12-12-12: Film Review

While not exactly essential viewing, this concert doc is laudable for directing all of its proceeds to the Hurricane Sandy Relief Fund.

Amir Bar-Lev and Charlie Lightening's documentary delivers a behind-the-scenes look at the star-studded concert at Madison Square Garden benefiting victims of Hurricane Sandy.

Part concert film, part behind-the-scenes documentary and part a sobering account of the devastating effects on the tri-state area of Hurricane Sandy, 12-12-12 concerns the massive benefit concert featuring a gallery of top music stars put on at Madison Square Garden to benefit the Robin Hood Hurricane Sandy Relief Fund. Moviegoers will be happy to know that all of the film’s proceeds will be similarly directed.

Featuring performances by such superstars as Bruce Springsteen, The Rolling Stones, The Who, Billy Joel, Eric Clapton and Roger Waters, among many others — “This has got to be the largest collection of old English musicians ever assembled in Madison Square Garden,” cracked Mick Jagger — the televised concert was a marathon affair that lasted until the wee hours of the morning. The film necessarily omits large portions of the musical sets while providing enough highlights to please casual fans. And of course, most of the show is already available on DVD and CD.

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What Amir Bar-Lev and Charlie Lightening’s documentary provides that hasn’t been previously available is an amusing portrait of the backstage goings-on. A particularly priceless sequence depicts the concert promoters, including Harvey Weinstein, dealing with a technical snafu in which viewers were unable to access the website to make their donations. The problem seems insurmountable until the arrival of Google exec Eric Schmidt, who promptly whips out his cell phone and miraculously solves it within minutes.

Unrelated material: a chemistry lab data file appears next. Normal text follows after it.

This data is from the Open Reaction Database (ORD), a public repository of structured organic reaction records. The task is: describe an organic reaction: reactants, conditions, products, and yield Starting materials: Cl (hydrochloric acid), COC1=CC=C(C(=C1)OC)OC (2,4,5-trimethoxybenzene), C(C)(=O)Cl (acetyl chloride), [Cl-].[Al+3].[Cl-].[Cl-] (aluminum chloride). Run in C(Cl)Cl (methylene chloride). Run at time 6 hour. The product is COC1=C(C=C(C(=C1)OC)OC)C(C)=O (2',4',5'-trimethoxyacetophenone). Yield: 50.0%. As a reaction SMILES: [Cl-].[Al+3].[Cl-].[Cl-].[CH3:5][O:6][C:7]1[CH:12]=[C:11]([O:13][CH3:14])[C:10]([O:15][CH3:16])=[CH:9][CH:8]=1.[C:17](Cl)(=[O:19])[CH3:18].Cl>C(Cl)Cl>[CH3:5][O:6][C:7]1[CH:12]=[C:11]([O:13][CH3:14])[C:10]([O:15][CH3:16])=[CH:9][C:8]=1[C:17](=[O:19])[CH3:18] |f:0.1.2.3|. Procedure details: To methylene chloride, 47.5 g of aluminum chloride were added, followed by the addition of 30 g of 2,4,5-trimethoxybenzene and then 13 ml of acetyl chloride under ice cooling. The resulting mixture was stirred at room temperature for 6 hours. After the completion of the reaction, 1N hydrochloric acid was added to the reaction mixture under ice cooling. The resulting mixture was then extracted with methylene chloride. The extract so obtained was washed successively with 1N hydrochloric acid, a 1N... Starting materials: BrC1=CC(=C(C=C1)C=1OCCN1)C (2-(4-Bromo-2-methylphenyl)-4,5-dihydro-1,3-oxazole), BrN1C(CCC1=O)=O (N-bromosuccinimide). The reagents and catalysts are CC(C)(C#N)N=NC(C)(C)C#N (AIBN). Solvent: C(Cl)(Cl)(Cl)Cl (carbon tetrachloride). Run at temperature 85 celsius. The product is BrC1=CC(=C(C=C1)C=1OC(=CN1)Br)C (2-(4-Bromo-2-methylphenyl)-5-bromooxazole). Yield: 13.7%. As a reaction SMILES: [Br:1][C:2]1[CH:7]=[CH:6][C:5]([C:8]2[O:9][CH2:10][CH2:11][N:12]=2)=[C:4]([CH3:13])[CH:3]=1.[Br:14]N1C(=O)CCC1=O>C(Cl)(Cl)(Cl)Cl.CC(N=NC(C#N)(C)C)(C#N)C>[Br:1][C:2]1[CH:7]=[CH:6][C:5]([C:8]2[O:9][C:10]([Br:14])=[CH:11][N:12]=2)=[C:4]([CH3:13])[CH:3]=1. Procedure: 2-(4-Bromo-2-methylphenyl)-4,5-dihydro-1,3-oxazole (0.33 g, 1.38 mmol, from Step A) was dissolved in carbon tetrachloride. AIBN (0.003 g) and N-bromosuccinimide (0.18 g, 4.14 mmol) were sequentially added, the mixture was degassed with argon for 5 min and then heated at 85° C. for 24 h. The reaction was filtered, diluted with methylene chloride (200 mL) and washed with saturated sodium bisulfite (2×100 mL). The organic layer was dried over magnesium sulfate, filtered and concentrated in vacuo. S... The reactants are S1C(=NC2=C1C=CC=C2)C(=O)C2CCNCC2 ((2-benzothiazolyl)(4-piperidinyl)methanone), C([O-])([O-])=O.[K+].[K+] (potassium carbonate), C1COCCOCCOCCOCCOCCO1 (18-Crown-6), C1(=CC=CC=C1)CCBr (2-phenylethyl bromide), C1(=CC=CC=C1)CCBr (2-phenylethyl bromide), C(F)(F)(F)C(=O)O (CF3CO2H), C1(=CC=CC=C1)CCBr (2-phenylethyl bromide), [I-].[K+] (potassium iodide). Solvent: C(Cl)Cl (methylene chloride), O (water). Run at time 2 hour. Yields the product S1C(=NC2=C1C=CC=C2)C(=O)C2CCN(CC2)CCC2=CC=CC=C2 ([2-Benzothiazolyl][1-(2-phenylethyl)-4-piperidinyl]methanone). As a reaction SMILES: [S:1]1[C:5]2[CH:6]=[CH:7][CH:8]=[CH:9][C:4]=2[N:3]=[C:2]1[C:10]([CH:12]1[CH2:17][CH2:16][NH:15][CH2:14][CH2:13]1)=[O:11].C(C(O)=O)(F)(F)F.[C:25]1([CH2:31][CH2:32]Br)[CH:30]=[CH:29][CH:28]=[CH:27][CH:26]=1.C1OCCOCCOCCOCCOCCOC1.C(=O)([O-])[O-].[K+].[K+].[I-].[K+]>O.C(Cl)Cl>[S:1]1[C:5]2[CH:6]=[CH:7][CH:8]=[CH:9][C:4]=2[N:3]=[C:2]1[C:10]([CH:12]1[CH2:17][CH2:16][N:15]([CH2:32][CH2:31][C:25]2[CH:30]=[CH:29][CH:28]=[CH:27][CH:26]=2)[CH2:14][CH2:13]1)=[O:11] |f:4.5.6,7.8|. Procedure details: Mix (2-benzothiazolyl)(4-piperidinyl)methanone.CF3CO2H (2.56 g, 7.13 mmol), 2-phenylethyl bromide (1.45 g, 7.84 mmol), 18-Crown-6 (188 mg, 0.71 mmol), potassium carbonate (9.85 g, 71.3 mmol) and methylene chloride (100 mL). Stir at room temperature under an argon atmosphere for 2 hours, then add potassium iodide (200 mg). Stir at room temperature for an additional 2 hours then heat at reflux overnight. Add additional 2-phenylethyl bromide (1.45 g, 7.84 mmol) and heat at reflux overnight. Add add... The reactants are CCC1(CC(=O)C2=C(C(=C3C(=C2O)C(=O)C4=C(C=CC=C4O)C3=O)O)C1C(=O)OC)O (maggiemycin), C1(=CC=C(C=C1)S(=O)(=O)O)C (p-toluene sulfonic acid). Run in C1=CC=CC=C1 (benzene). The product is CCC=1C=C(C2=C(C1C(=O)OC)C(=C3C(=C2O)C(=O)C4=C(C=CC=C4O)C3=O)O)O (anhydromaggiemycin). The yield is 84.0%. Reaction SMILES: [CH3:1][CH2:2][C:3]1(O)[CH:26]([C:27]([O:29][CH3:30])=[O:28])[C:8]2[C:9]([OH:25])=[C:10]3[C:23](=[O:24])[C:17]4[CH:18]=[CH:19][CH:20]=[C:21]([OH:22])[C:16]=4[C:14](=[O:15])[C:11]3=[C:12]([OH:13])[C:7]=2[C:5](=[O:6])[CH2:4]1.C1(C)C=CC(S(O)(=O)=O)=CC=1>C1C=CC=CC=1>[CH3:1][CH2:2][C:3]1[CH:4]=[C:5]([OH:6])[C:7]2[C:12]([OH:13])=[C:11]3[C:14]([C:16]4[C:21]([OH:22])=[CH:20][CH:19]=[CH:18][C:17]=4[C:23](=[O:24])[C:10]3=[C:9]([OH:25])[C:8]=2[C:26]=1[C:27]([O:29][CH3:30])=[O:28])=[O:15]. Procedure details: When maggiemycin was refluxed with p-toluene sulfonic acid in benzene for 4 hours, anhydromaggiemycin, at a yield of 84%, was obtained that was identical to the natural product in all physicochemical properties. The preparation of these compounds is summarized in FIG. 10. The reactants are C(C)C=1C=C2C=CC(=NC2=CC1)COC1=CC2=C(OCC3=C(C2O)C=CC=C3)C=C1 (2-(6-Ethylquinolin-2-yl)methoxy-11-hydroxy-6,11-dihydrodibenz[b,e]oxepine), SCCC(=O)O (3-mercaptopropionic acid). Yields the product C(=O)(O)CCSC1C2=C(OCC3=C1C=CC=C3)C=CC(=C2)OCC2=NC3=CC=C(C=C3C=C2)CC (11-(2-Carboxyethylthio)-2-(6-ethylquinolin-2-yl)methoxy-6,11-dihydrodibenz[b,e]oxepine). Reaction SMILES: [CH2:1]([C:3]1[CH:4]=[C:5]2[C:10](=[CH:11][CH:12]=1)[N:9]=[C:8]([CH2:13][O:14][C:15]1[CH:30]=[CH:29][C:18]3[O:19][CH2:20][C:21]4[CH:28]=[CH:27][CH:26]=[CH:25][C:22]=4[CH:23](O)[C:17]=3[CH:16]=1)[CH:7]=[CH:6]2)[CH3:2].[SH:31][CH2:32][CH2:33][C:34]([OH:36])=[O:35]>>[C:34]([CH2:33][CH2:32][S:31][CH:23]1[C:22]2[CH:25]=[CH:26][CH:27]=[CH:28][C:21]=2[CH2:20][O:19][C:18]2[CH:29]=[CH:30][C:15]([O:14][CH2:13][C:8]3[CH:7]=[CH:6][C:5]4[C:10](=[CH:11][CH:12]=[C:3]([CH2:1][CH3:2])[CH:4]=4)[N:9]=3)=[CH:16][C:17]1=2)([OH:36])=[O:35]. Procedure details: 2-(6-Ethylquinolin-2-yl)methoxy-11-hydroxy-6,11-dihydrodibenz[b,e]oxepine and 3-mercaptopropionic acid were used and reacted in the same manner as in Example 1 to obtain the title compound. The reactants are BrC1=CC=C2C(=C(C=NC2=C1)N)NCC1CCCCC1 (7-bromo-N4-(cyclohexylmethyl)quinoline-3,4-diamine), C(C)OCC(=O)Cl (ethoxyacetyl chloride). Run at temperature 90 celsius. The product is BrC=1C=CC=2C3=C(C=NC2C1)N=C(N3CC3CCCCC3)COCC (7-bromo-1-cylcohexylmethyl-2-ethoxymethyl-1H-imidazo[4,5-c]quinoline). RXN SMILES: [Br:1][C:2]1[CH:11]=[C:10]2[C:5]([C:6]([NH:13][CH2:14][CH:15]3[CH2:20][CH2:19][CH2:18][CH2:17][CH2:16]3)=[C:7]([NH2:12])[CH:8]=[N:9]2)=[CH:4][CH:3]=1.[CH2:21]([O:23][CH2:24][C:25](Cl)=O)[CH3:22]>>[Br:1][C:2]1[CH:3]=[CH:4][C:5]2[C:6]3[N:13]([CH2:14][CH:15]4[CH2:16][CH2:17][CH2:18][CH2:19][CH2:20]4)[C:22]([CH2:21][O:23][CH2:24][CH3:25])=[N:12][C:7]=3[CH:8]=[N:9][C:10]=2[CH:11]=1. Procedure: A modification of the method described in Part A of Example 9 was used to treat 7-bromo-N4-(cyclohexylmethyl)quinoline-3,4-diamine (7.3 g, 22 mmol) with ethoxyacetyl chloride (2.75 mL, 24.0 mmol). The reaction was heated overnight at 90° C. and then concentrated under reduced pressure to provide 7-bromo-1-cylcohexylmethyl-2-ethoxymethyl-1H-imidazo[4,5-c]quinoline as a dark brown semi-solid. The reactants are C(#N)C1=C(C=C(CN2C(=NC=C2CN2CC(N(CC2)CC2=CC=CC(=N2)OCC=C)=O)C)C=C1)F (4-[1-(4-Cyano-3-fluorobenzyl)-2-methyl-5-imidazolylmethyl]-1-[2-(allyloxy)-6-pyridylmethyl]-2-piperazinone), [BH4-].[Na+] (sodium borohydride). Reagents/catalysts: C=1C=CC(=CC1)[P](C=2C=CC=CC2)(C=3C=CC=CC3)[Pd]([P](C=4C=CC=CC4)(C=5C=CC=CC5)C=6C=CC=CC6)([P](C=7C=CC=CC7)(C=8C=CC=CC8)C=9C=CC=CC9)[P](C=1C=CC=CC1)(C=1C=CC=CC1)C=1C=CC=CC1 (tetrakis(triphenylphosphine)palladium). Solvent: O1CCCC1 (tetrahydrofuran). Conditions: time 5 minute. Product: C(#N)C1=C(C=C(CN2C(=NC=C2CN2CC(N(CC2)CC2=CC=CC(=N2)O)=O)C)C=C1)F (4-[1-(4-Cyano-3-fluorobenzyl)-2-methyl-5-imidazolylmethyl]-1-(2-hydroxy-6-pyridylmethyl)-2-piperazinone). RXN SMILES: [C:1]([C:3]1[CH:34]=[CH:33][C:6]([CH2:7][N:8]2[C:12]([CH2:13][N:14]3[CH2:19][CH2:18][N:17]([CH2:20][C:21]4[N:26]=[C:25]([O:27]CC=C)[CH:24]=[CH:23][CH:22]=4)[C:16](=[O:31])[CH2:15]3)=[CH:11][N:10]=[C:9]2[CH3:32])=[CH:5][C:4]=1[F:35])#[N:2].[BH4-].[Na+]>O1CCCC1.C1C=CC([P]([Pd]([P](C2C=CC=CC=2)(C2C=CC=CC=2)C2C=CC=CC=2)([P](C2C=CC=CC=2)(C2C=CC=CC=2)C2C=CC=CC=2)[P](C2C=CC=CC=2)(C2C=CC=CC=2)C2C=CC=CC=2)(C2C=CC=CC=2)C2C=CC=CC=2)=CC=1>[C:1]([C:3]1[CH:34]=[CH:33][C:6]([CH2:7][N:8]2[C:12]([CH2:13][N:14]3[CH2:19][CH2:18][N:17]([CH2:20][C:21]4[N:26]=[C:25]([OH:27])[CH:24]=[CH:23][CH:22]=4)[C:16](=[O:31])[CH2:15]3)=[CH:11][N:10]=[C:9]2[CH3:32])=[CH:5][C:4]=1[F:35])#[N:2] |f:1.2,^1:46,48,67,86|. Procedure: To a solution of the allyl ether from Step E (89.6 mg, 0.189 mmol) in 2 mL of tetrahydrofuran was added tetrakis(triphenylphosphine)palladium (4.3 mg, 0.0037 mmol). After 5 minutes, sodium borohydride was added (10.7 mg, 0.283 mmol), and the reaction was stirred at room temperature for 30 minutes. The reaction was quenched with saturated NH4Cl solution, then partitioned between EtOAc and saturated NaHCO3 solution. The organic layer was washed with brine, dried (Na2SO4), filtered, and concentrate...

Other amusing moments include Billy Joel singing impromptu lyrics about his helipad being flooded while rehearsing a number; Paul McCartney giddily singing the Monkees theme song while leading his band to the stage; Jake Gyllenhaal sheepishly handing his phone to another celebrity when a potential donor says she has no idea who he is; and Alicia Keys admitting to being thrilled when she's told that McCartney personally requested that she close the show with “Empire State of Mind.”

Musical highlights include Springsteen’s impassioned rendition of “Wrecking Ball”; Pete Townshend screaming “It’s only Sandy wasteland” in lieu of the usual refrain of “Baba O’Riley”;  Chris Martin and R.E.M.’s Michael Stipe teaming on “Losing My Religion”; McCartney performing with the surviving members of Nirvana; and Adam Sandler’s hilariously rewritten version of the Leonard Cohen warhorse “Hallelujah.”

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Less interesting is the recurring footage of Sandy survivors gathering in a funky bar in Red Hook, Brooklyn, to watch the show on television, although their personal stories add a necessary emotional element to the proceedings.

Technical credits are first-rate, with George Wieser’s cinematography and Ben Gold’s editing expertly providing a fly-on-the-wall perspective.

Production: The Weinstein Company, Madison Square Garden Company, Clear Channel Media Holdings
Directors: Amir Bar-Lev, Charlie Lightening
Producers: Meghan O’Hara, Alejandro Reyes-Knight, David Stekert, Nick Levis
Executive producers: Paul McCartney, Scott Roger
Director of photography: George Wieser
Editor: Ben Gold
Rated R, 105 minutes